Researchers At Pace University Explore the Lived Experiences of Families Members That Have the Possible Risk of Genetic Mutations That Cause Sudden Cardiac Death
Inter-professional Care provided to a 9 year old girl with genetic mutation for Long QT Syndrome
NEW YORK – As a researcher at Pace University in New York, Esma Paljevic, EdD, RN, CPNP, was astonished to find out that according to the American Heart Association there were 4000 deaths per year in individuals under the age of 35 due to undiagnosed disturbances of heart rhythm, such as long QT Syndrome (2009).
Paljevic is an assistant professor of nursing at Pace University’s College of Health Professions. She found this statistic to be especially alarming since the 2003 Human Genome Project has changed the general focus from disease management to disease prevention. Healthcare professionals now largely concentrate on providing personalized medicine to individuals instead of waiting for a potential sudden cardiac event. Paljevic is part of an interprofessional group of healthcare specialists in a “cardiogenetics clinic” that assesses, evaluates, tests and treats families at risk for sudden cardiac death.
One particular family that has benefited from this inter-professional cardio genetic approach to care is that of a 9 year old girl who lost her father and brother to sudden cardiac death a year ago.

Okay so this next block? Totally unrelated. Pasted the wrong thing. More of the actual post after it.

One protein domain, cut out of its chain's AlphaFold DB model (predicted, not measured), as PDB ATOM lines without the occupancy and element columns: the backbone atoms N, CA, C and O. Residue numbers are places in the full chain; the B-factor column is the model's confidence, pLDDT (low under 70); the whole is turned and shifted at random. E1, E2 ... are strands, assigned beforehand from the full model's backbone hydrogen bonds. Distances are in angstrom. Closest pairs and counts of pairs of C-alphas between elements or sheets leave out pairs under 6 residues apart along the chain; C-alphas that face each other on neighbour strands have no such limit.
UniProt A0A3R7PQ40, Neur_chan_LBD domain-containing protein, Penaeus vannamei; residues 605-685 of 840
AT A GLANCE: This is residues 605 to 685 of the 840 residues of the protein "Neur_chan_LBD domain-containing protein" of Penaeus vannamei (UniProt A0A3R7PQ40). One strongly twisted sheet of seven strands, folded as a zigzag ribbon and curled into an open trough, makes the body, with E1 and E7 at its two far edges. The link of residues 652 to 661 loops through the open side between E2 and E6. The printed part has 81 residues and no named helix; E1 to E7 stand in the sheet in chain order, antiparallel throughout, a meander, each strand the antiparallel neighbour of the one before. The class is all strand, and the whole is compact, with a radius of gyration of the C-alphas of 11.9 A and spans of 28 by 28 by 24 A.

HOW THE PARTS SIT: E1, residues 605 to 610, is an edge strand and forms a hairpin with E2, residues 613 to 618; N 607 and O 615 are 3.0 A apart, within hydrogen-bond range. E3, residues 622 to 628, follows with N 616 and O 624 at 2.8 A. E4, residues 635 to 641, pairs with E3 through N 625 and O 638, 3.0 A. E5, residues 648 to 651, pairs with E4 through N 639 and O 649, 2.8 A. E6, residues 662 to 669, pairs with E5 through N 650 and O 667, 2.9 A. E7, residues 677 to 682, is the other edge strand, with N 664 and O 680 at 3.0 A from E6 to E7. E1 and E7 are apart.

Paljevic and her team were able to determine that both deceased members of her family had genetic mutations that caused their sudden cardiac death. They tested the young girl’s blood and found that she had the same mutation her father and brother had.
They then prescribed specific beta blockers and provided her with an internal defibrillator to prevent potential sudden cardiac events and prevent her from having the same deadly outcome to which her father and brother succumbed.
Paljevic does research on this comprehensive approach to cardiogenetic care that provides hope with scientific knowledge. Her recent research study explored the challenges that family members experience with feelings of guilt, fear and ambivalence of genetic testing. Her research uncovered the encouraging feelings family members often have regarding the inter-professional approach of this cardiogenetics clinic. Her research revealed family members had feelings of “being heard” and “meaningfulness” when asked about their experiences in the cardiogenetics clinic.
Before this approach, many families encountered “fragmented care” and found this distressing. They were trying to find out what happened to their loved one who died of a sudden cardiac death and what it meant to the rest of their family, especially the children. The families needed to make separate appointments for the adult cardiologist, the geneticist, the social worker, the pediatric cardiologist. This was very frustrating and inconvenient for the families and the practitioners did not have time to talk to one other regarding the same patients. The families received mixed information and were unclear of what their risk was and how to proceed.
Paljevic’s team participated in educational events for primary care practitioners to describe this unique approach, what to look for and when to refer families that may be at risk.
Research shows that families that are referred to Paljevic’s clinic feel that they are understood and heard. They prefer this approach to that of the fragmented “standard” approach.
“The young girl’s mother and grandmother now feel very reassured that everything is being done for the child and that there were health professionals that really understood the complexity of this health issue,” Paljevic said.
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